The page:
The shape methods

Shape methods

The shape methods listed below are defined in the RVG, RVG::ClipPath, RVG::Group, and RVG::Pattern classes. You can chain the styles method and the transform methods to the shape methods.

shape

circle

Description

Adds a circle to the target object. The arc of a circle begins at the "3 o'clock" point on the radius and progresses towards the "9 o'clock" point. The starting point and direction of the arc are affected by the user space transform in the same manner as the geometry of the object.

Arguments
cx, cy
The center of the circle
Example ellipse

obj.ellipse(rx, ry, cx=0, cy=0) -> ellipse

Description

Adds an ellipse to the target object. The arc of an ellipse begins at the "3 o'clock" point on the radius and progresses towards the "9 o'clock" point. The starting point and direction of the arc are affected by the user space transform in the same manner as the geometry of the object.

Arguments
rx, ry
The x- and y-radii of the ellipse
cx, cy
The center of the ellipse
Example line

obj.line(x1=0, y1=0, x2=0, y2=0) -> line

Description

Adds a line to the target object. Lines are never filled.

Arguments
x1, y1
The starting point of the line
x2, y2
The ending point of the line
Example path

obj.path(path_data) -> path

Description

Adds a path to the target object.

Arguments

A path string. The path string has the same syntax as the d= attribute on SVG's path element. See the SVG standard for a complete description of the syntax.

Examples

moveto, lineto, and closepath commands simple uses of cubic Bézier commands within a path cubic Bézier commands change their shape according to the position of the control points simple uses of quadratic Bézier commands within a path simple uses of arc commands within a path Elliptical arcs: The following illustrates the four combinations of large-arc-flag and sweep-flag and the four different arcs that will be drawn based on the values of these flags. polygon

obj.polygon(x1, y1, x2, y2...) -> polygon
obj.polygon(array) -> polygon
obj.polygon(array1, array2) -> polygon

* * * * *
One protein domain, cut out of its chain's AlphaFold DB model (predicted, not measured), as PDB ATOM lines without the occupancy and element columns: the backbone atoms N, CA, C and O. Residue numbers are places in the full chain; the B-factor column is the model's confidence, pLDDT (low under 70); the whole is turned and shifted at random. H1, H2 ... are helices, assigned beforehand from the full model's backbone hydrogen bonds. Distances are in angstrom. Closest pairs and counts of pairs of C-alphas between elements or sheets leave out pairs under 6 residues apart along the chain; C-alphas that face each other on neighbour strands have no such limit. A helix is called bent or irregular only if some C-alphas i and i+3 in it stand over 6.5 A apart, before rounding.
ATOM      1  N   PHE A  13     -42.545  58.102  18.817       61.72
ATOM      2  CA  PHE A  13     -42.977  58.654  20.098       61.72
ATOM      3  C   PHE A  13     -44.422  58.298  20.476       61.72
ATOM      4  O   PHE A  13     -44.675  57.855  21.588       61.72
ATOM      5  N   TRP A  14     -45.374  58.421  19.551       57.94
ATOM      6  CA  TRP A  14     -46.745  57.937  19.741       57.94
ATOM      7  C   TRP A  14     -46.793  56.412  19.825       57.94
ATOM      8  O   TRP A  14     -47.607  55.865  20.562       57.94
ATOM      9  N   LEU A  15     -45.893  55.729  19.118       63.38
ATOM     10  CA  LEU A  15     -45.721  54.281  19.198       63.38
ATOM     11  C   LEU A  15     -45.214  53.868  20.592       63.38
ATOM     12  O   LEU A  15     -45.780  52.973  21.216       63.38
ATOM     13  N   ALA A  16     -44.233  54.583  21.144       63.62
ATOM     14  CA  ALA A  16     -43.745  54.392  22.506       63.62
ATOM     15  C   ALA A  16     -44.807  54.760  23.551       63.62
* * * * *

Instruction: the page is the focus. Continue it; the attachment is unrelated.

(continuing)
Description

Adds a closed shape consisting of a series of connected line segments to the target object.

Arguments

The arguments to polygon and polyline can be

1. At least 4 numbers that describe the [x, y] coordinates of the points of the polygon/polyline.
2. One array containing at least 4 numbers.
3. Two arrays. The first array is a list of x-coordinates. The second array is a list of y-coordinates. Both arrays must have at least one element. If one array is shorter than the other, the shorter array is extended by duplicating its elements as necessary. The combined arrays must describe at least 2 pairs of [x,y] coordinates. For example
x = [1, 3, 5, 7, 9]
y = [2,4]
canvas.polygon(x, y)
# is equivalent to canvas.polygon(1,2, 3,4, 5,2, 7,4, 9,2)

It is an error to specify an odd number of coordinates. Array arguments can be any objects that can be converted to arrays by the Kernel#Array method.

Example polyline

obj.polyline(x1, y1, x2, y2...) -> polyline
obj.polyline(array) -> polyline
obj.polyline(array1, array2) -> polyline

Description

Adds a set of connected lines segments to the target object. Typically a polyline defines an open shape.

See polygon

Example rect

obj.rect(width, height, x=0, y=0) -> rect

Description

Adds a rectangle to the target object.

Arguments
width, height
The width and height of the rectangle
x, y
The x- and y-axis coordinates of the upper-left corner
Example Rounded rectangles

You can define a rounded rectangle by chaining the round method to rect:

obj.rect(width, height, x=0, y=0).round(rx[, ry])

The round method accepts two arguments.

rx
The x-axis radius of the ellipse used to round off the corners of the rectangle
ry
The y-axis radius of the ellipse used to round off the corners of the rectangle

If the second argument is omitted it defaults to the value of the first argument.

Example